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Graphic to explain the Nike v adidas v Puma story

6 Jun

Great graphic piece here. Explains the story of the worlds 3 sporting brand powerhouses.

(right click to save)

Found at Meet the Boss

(http://www.meettheboss.tv/articles/?articleid=328)

Is this the future of the sneaker/trainer box?

14 Apr

Let’s face it they have to come in something. I quite like my trainer boxes and the stuff that is contained inside, but I also know that the current distribution model is not sustainable and something has to change.

Puma and Yves Béhar have spent almost 3 years developing their version of what this might be. The result is the ‘Clever Little Bag’. Isn’t it nice?

As a customer you get a nice keep sake if you so desire with the red tote bag, but more importantly everything is recyclable and the reduction in cardboard is 65% less than standard boxes.

Would’nt it be nice if all sports brands used this form. Somewhat like if all the mobile handset manufacturers got together 10 years ago and decided on a universal form of charger, we wouldnt have the millions and billions of useless chargers getting dumped on landfill sites the world over. Somehow though, I can’t see Puma wanting to share this with their rivals, and who would blame them.

Thanks to Fastcompany for the details:

http://www.fastcompany.com/1614807/puma-and-yves-behar-unveil-super-green-shoebox-replacement

Puma mobile, a lifestyle brand that can make a phone?

17 Feb

Fresh from the Barcelona Mobile World conference is the Puma announcement that they are to launch  a branded mobile phone in association with French manufacturer, Sagem. Now unlike other brands who have tried and failed with this, think Armani and Prada, this bad boy could fall into the ‘not bad’ section of techy phone review sites the world over. Those aforementioned giants of the fashion world decided to rely too much on style over function (a no no in todays mobile savy world), clean lines and fancy finishes; simply it was aesthetics and little else mattered.

What Puma have achieved is actually quite nice. First thing that I notice is how playful the user interface looked (a strong part of the Puma brand). Visually there are many strong ques, from the use of Puma red to navigation via the playful icons which Puma now seems intent on utilising across its whole comms and product range. The phone has also been built from the inside out, integrating sport functionality and connecting it to elements of the Puma brand family. The continuing effort of the company to support green causes and make products which are more environmentally conscious have been captured through the handy inclusion of a solar power panel on the back. The phone even tells you how much music the sunshine has powered.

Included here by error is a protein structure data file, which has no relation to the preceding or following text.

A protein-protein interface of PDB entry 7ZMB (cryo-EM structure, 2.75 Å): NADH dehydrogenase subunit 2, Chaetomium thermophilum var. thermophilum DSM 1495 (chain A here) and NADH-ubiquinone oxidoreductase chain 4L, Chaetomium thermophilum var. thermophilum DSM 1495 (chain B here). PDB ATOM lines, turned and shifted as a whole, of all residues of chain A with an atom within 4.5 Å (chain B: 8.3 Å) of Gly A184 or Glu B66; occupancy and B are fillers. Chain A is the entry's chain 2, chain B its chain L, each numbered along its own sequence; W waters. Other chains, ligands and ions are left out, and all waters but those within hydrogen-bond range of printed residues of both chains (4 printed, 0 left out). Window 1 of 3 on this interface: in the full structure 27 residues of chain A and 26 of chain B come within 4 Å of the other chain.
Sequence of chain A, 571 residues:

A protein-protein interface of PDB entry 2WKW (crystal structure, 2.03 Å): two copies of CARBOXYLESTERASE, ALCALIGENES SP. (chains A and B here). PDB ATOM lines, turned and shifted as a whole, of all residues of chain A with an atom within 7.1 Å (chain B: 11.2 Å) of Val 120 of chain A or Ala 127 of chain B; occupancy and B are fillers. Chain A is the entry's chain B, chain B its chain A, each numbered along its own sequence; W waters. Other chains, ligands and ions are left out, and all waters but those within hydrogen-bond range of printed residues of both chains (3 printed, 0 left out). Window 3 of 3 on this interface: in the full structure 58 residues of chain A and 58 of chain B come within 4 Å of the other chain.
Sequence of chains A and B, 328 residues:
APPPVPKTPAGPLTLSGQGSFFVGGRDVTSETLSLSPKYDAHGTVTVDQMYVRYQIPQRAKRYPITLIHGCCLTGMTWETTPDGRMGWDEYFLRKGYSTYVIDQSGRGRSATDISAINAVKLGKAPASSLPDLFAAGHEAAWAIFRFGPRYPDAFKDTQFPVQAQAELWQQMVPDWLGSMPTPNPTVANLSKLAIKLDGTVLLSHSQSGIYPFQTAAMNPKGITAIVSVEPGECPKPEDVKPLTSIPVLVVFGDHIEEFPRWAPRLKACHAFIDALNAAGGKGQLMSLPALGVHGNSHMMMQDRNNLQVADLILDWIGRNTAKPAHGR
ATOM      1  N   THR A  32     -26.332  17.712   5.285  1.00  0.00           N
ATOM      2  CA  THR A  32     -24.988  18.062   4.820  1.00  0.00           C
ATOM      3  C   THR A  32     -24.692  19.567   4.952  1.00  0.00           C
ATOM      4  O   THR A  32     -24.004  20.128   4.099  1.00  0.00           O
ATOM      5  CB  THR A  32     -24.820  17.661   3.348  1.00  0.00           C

Click here for images from CNet: http://reviews.cnet.com/2300-13970_7-10002495-4.html?s=0&o=10002495&tag=mncol;page

Here is what the CEO had to say

“Just as PUMA is unlike any other sportlifestyle company out there, the PUMA PHONE is unlike any mobile phone on the market,” said Jochen Zeitz, CEO of PUMA.  “We want to engage with our community in a way that is consistent with everything PUMA stands for. Blending together the influences of sport, lifestyle and fashion, the PUMA PHONE reflects the joy, spontaneity and individuality that the PUMA brand is known for.”

Well, I like it. As a branded phone I’m always skeptical. I love the Nike+ attachment to ipod but was less enthusiastic about adidas’ efforts with Samsung. I since think MiCoach as a piece of technology may help adidas claw back something from Nike, but in general sports brands and tech firms don’t play nicely. This though could be the exception to that rule.